The Cottage Smallholder

stumbling self sufficiency in a small space

Flowers from the garden: December

December flowersIt’s quite fitting that the last day in the year should end with the final monthly instalment of Flowers from the Garden. This was a challenge that I set myself in January 2007. Having been an extravagant flower buyer for over 20 years I decided not to buy flowers for the house from a shop or even a wayside stall. For the period of a year all flowers for the cottage had to be picked from our garden. With the exception of flowers given to me.

This required a phenomenal strengthening of character. After two months of floral buying cold turkey the process got a lot easier. More flowers bloomed in the garden and I started to prepare for the future. The herbaceous borders were overhauled and planted with pots of flowering plants (mainly from the stand outside the secret garden, 40p each or 3 for a pound). If I was going to stick to this new way of life, I needed to cultivate more flowers.

I was tempted many, many times. I was amazed at the power of the flower buying daemon. I often found myself considering lying to Danny,
“Mum gave me these flowers.”
As she lives 15 miles away and I had only popped out for 20 minutes this would be unlikely.
“Someone stopped me in the street and gave me these flowers.”
I am not quite glamorous enough for this sort of gesture.

I’d run through various lies in my head and by the time I had rejected them all as too outlandish the craving for bought flowers and crackle of cellophane would have passed.

Yesterday I was queuing in the supermarket behind a couple who had rather a moth-eaten bunch of roses in their basket. As the man proffered a ten pound note I glanced at the till. ?9.50. The roses were not a deluxe bouquet so this must be the change due. Clearly they were selling off the out of date flowers. The flower buying daemon sprang into action,
“If the roses are only 50p, there might be lilies. I am sure that Danny owes me money for various things. If I bought the flowers I wouldn’t really be buying them as I’d be paying with Danny’s money.” I was startled out of my reverie by swish of the till opening. She handed over the change – to my horror it was only 50p.

I’ve saved a lot of money but the biggest bonus is that I enjoy the garden far more than I have done for years. The focus had been on vegetables and fruit but now has widened to include flowering shrubs and plants again. I’m impatient to see the new plants flowering next year. Many had lost their labels so 2008 will be full of surprises.

Today I was amazed to see that the forsythia is in bud and a few flowers were opening. So I snipped off a bit for this month’s arrangement. The roses (a mystery variety) were waving their heads beside the chicken run. I expected the two viburnum and the winter flowering honeysuckle to be in flower but was stunned to find that I could fill a proper vase rather than a doll’s sized glass. I have included a hellebore (I seem to inadvertently have started farming this particular variety), sprigs of mahonia, elaeagnus, wintersweet, ivy and a variegated holly.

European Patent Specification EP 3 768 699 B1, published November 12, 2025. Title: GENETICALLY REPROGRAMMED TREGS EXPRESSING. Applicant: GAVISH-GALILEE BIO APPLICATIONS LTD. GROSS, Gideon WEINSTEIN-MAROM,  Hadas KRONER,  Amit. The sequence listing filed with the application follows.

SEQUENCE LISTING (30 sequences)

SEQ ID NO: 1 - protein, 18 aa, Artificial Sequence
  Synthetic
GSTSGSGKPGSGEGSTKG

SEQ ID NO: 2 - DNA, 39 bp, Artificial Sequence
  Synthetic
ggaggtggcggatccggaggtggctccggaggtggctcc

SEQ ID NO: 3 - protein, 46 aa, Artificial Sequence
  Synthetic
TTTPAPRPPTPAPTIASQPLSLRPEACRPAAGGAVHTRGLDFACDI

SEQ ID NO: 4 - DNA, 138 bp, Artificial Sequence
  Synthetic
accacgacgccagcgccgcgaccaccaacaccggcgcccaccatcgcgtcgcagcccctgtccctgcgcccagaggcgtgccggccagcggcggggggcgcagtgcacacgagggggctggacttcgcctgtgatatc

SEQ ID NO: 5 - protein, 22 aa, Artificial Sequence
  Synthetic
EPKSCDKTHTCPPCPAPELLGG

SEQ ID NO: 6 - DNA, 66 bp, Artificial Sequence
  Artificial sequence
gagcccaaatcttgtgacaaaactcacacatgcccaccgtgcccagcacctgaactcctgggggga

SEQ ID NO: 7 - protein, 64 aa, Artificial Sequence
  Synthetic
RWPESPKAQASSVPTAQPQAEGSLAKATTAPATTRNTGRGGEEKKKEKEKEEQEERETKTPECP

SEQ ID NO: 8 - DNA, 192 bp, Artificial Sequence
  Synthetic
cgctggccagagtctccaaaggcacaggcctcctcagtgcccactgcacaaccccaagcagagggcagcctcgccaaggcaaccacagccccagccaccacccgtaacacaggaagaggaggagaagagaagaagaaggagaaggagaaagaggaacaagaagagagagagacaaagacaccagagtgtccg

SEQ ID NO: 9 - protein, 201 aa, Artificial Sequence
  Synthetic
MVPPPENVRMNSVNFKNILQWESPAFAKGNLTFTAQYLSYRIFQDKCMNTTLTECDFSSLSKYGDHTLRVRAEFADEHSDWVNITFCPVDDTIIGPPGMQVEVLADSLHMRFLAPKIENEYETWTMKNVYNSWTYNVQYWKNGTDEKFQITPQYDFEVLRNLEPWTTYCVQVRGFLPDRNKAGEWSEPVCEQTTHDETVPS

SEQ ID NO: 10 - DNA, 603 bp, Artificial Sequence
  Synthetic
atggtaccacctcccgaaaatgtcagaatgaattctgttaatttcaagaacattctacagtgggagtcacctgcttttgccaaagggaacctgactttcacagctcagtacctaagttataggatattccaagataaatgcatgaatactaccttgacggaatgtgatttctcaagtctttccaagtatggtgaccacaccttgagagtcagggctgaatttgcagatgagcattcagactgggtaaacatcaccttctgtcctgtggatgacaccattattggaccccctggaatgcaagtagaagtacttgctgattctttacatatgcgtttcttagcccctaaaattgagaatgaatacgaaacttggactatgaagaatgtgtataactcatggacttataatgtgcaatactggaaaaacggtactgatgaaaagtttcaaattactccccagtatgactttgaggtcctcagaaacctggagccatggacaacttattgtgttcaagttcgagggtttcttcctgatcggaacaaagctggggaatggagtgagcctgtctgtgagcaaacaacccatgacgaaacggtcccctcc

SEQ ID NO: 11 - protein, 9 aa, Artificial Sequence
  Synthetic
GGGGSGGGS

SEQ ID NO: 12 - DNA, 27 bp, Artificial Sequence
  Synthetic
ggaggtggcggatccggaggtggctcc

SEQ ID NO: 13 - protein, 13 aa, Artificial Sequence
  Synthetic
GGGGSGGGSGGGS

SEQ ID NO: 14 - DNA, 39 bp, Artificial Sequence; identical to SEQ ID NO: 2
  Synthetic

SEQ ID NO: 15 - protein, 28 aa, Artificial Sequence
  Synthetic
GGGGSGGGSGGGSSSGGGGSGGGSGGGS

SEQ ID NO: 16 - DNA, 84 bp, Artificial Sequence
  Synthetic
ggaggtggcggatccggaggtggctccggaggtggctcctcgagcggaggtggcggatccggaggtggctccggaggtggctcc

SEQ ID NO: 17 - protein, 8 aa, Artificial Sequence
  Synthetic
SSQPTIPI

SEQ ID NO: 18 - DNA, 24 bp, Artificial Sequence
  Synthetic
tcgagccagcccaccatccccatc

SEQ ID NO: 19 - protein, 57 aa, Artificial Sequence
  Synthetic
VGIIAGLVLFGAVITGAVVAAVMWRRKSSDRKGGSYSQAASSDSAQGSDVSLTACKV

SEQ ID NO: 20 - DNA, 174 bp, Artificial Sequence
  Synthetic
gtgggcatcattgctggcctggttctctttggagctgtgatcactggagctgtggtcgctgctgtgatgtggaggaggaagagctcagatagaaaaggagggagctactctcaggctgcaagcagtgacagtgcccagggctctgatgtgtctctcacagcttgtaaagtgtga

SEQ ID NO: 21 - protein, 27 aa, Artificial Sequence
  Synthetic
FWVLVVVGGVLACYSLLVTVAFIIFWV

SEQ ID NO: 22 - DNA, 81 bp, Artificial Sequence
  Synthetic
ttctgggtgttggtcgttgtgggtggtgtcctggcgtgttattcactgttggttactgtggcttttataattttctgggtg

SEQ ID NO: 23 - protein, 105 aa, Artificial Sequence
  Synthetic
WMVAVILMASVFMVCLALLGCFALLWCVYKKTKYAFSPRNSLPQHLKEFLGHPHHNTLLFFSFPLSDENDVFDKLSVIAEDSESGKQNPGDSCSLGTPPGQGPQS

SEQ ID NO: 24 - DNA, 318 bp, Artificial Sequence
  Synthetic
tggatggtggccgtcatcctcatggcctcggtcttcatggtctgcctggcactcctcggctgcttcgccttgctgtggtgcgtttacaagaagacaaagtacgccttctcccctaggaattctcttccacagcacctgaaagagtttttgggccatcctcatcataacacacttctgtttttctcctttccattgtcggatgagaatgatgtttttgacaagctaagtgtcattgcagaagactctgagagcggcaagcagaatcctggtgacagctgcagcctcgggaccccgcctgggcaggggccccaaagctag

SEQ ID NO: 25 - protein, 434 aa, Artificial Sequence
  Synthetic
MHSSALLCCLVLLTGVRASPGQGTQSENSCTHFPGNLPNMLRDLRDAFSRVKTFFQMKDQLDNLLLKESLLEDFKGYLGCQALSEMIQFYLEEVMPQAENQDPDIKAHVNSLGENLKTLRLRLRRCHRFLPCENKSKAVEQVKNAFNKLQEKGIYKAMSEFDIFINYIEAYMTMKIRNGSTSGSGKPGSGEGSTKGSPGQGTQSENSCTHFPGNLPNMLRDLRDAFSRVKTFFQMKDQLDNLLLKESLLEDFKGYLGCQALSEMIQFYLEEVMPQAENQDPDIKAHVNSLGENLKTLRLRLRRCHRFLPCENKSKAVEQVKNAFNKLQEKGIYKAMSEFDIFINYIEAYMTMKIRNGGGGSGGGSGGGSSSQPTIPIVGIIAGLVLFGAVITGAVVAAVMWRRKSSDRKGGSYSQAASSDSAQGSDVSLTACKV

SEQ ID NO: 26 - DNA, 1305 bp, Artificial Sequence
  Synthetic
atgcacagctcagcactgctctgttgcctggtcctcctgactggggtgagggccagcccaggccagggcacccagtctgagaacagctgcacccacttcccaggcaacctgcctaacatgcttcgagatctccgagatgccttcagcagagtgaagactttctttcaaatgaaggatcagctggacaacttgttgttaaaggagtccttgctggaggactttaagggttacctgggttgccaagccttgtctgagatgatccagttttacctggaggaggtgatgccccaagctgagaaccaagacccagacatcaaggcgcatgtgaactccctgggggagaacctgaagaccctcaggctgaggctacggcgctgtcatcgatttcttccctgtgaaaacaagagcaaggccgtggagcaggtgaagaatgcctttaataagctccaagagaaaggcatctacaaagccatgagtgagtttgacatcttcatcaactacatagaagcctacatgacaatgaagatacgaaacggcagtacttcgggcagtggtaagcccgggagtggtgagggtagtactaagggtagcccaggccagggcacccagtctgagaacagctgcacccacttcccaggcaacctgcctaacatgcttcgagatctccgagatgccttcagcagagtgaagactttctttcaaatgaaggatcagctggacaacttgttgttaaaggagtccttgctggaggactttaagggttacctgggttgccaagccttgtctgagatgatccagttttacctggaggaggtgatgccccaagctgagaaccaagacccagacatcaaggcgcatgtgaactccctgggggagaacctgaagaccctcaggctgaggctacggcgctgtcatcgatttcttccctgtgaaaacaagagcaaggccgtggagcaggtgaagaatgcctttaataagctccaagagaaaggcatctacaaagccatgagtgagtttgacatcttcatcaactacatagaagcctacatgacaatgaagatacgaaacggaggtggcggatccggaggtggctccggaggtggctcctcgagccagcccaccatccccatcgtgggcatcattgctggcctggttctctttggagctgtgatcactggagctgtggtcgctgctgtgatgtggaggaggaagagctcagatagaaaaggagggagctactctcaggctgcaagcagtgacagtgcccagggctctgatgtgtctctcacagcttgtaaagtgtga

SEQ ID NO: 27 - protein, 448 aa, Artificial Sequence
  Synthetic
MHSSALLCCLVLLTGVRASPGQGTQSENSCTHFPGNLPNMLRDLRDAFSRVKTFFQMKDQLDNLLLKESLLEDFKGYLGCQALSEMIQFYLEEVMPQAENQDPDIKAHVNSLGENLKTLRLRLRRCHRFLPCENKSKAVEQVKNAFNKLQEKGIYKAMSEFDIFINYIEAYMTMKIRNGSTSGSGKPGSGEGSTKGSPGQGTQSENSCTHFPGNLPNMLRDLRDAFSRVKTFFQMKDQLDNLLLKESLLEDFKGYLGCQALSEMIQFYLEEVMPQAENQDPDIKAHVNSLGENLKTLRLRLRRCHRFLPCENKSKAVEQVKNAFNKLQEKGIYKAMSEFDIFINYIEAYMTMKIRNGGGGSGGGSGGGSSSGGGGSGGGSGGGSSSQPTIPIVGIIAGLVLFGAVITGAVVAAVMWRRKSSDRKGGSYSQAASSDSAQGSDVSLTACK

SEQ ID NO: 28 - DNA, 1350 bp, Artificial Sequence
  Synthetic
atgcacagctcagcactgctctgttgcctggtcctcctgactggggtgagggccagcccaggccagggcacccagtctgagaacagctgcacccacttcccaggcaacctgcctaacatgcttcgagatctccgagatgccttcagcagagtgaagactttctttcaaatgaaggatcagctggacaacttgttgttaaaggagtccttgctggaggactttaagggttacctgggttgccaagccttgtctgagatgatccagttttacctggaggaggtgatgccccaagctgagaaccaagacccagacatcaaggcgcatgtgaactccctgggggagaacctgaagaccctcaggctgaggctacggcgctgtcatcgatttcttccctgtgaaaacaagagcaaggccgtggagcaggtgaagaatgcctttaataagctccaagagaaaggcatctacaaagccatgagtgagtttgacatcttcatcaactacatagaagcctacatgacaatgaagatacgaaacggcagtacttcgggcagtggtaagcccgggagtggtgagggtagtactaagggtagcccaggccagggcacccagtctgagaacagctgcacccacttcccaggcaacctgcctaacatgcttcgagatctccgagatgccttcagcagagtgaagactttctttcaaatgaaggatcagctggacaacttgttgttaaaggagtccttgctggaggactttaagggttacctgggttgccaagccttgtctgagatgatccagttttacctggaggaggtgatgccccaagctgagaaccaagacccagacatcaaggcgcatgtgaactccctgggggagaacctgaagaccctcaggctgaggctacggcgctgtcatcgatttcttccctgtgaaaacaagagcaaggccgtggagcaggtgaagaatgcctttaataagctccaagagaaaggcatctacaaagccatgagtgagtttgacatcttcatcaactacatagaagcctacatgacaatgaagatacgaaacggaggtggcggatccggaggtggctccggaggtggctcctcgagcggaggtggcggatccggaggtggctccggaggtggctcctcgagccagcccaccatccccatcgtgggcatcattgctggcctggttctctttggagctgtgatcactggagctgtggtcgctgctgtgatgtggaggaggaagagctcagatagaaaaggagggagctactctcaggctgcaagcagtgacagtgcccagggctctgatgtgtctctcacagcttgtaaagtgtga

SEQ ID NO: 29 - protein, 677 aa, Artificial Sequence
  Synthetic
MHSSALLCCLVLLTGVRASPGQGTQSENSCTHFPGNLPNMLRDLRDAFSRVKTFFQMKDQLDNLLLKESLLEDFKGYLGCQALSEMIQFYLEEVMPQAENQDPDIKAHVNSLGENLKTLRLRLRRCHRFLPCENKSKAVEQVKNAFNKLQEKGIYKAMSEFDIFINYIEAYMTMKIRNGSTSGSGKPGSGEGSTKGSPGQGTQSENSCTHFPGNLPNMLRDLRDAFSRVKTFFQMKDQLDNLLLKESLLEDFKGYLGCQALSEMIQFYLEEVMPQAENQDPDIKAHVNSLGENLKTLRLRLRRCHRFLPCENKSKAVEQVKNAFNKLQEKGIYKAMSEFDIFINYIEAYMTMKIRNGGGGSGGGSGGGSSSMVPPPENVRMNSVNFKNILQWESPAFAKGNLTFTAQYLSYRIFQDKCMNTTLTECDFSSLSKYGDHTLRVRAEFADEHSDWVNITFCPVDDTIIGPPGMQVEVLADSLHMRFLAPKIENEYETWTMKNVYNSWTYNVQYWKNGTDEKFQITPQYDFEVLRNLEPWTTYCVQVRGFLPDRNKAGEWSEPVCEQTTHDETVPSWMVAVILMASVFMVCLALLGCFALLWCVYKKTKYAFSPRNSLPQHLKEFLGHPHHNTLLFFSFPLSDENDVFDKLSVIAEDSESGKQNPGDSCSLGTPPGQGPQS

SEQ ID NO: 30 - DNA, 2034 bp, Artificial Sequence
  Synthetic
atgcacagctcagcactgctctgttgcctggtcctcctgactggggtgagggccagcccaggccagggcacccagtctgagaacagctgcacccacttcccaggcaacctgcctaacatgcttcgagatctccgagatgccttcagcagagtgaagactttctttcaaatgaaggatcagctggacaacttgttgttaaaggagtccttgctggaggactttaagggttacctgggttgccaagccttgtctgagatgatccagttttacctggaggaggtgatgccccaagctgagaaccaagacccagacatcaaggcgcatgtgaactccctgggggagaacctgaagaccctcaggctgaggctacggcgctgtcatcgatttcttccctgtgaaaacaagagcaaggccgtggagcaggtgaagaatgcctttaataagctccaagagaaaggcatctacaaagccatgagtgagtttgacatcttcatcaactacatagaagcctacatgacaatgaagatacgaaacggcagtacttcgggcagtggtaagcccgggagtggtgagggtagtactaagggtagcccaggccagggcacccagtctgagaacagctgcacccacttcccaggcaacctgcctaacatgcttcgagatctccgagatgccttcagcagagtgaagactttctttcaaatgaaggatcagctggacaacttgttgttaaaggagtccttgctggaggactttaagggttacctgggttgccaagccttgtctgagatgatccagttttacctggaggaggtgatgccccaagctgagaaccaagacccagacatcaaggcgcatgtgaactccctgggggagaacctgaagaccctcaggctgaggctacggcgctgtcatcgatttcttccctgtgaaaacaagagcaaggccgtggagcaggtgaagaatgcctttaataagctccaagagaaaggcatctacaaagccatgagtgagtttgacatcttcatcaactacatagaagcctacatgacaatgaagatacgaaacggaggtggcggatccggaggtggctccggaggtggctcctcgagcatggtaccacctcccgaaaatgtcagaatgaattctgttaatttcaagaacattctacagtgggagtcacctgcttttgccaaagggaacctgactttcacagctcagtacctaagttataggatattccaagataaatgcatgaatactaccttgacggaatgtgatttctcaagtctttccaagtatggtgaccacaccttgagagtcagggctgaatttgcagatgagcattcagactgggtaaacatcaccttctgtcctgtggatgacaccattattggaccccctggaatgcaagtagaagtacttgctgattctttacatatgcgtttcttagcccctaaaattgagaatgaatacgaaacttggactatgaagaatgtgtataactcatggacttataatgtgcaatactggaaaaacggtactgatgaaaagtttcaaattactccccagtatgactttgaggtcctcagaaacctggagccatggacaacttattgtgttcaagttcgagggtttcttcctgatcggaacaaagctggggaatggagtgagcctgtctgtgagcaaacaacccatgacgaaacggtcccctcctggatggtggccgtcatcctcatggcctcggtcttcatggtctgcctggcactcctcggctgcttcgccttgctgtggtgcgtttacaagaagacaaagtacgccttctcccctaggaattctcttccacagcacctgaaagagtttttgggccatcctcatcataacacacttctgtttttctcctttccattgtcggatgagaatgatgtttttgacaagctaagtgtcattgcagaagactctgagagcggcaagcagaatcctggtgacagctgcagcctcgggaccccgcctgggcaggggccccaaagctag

There’s no question of turning back now.

Happy New Year!

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  1. Fiona Nevile

    Hi Kay

    He was rather eccentric and fun and insisted on being called Uncle Tony.

    I haven’t read any Beverley Nichol’s books. I remember my brother reading them when we were growing up. I must check them out!

  2. Fiona Nevile

    Hi Amanda

    Happy New Year too! So pleased that you’ve enjoyed the posts.

    Hi Leanne,

    Happy New Year. Thanks for your inspirational blog.

    Hi Jan,

    Yes the viburnum is Dawn. A real treasure as it flowers on and off all winter. I could always send you some cuttings if you draw a blank with your friend.

    Hi Joanna

    I’m continuing through 2008. I can’t give up now. Happy New Year.

    Hi Mildred

    We have Spring bulbs just peeping up too. I saw a pool of snowdrops in Cambridge yesterday – that means we’ll have them in a couple of weeks!

    Hi Kay

    I met Beverley Nichol’s partner a couple of years ago but was too in awe to ask anything about him!

    Lichen is beautiful. We have winter jasmine in the garden but it’s not in flower at the moment. It’s planted in a really shady spot and has struggled. I think that it would be worth putting in some more. I love violets.

    Hi Sara

    I’m hoping to be a bit more adventurous with my arrangements in 2008.

    Hi Rosemary

    Fancy having a delphinium already! I love broom, ours died a few years ago. I must replace it.

    Hi Kate(uk)

    Our jug of holly is still looking fresh too. Thanks for the inspiration. I think that I’ll add to it after 12th night.

    Hi Sam

    There’s nothing like you own flowers on your own table – especially in Winter!

  3. Kay Sexton

    OMG – you met Mr Nichol’s other half! Amazing. I know Beverley is not popular right now, but he is my gardening guru, I read ‘Down the Garden Path’ when I was twelve, picked up a trowel and have never stopped gardening since

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